It’s also about academics
It’s true, at Black Rock we do our best to help our students, and sometimes this means providing food for a family. Sometimes it means talking things through with a student to help them solve a problem at home. But at the end of the day, it also means providing them with an academic foundation—we discuss their assignments, we help them understand who they are and how to articulate their worldviews.
Some may believe that our students lack motivation or ability. As their teacher, I can tell you that this notion is patently false. Student choice is a cornerstone in our teaching practice. Instead of assigning a novel to an entire class, students decide when they’re ready to commit to reading a novel. When they are ready, we work with them to find material that will align to a student’s reading level, interests, and past success. My students study a wide range of literature: from Pride and Prejudice, to One Flew Over the Cuckoo’s Nest; from Of Mice and Men, to The Giver.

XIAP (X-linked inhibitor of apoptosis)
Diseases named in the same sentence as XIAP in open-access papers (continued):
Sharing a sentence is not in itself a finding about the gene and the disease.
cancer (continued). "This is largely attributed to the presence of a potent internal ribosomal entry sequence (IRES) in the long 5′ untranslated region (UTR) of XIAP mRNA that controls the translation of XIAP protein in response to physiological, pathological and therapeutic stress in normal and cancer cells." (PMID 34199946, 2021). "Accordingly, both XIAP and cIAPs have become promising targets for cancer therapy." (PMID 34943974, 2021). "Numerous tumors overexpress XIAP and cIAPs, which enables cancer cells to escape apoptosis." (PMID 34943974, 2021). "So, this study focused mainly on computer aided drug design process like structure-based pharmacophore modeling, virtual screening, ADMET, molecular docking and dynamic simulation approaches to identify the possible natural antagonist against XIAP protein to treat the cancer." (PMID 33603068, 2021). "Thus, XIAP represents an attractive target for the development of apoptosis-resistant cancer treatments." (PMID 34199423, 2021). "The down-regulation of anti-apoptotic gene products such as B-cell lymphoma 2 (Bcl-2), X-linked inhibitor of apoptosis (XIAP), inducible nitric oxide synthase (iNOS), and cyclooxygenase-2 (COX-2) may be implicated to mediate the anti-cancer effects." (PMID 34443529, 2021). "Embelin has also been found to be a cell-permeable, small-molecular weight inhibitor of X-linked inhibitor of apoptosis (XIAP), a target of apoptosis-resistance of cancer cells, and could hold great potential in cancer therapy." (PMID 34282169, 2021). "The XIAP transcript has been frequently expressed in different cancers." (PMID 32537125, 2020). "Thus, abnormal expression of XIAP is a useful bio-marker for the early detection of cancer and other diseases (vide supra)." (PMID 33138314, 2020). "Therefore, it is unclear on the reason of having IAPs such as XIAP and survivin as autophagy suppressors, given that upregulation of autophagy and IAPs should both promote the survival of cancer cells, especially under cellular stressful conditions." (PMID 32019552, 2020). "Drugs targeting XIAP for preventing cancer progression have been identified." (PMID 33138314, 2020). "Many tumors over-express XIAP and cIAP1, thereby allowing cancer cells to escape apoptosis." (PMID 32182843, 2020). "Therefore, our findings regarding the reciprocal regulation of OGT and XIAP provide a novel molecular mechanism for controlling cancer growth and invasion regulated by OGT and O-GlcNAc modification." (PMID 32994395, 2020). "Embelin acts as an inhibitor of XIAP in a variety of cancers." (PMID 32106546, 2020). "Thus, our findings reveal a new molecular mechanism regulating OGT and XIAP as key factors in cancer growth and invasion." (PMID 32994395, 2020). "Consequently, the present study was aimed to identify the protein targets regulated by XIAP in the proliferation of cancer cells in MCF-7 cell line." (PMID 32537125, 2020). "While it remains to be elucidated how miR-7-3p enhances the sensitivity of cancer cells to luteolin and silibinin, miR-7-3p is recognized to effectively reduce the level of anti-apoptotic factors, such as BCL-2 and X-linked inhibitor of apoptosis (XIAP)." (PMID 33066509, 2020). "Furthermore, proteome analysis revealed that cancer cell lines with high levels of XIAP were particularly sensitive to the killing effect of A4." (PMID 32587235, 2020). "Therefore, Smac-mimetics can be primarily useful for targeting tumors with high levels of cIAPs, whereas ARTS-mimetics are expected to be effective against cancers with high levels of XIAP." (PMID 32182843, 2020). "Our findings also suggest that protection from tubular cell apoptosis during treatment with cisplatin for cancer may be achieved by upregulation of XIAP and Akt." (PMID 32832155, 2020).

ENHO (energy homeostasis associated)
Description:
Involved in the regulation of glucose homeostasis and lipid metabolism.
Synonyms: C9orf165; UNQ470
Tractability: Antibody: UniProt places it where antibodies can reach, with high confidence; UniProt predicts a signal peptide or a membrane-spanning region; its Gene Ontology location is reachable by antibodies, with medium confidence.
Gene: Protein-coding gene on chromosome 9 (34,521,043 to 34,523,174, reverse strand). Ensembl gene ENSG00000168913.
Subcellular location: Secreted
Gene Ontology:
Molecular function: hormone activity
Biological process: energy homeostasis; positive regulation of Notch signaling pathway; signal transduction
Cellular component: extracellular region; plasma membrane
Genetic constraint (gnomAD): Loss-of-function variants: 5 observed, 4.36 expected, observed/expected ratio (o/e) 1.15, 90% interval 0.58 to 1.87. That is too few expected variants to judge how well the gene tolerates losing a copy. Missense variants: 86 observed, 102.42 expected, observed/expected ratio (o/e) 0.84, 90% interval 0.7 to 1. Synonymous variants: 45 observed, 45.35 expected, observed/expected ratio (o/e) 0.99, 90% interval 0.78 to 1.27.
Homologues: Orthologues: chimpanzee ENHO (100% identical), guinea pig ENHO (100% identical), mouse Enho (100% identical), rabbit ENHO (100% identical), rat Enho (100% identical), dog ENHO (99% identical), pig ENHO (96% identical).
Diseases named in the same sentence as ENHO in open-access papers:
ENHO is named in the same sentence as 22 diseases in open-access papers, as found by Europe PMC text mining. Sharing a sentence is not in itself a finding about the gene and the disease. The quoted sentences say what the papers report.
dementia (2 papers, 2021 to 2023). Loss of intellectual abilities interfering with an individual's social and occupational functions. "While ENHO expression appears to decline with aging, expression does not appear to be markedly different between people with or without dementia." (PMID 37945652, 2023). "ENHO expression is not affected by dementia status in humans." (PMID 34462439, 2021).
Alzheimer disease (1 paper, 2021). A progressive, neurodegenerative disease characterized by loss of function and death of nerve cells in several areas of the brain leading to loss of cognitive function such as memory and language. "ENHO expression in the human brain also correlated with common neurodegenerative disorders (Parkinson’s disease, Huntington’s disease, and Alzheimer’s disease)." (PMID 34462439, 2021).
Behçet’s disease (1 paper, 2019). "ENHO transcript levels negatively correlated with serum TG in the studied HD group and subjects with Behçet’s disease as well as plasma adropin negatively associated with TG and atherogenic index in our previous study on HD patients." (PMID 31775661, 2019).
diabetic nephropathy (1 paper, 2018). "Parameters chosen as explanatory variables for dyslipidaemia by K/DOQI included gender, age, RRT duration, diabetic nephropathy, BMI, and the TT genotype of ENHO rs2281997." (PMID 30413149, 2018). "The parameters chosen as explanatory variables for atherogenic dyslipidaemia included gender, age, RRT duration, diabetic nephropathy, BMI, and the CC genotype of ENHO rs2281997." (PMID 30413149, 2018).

In an average class period, I jump from how Holden Caulfield is dealing with his angst, to the beauty of Ponyboy Curtis, to the relationship between George and Lenny. What is even more interesting is that when I speak with one student about what they’re reading, others are listening. It’s not uncommon for a student to request a novel after overhearing one of these discussions. As a teacher, I learn a great deal about my students through these discussions. I can get a glimpse into their lives by how they relate to literature.
One of my students told me he never read an entire book prior to this year. He didn’t believe he’d be successful, so we first tried The Outsiders. He is now on his fourth novel of the school year, and is currently reading The Crucible.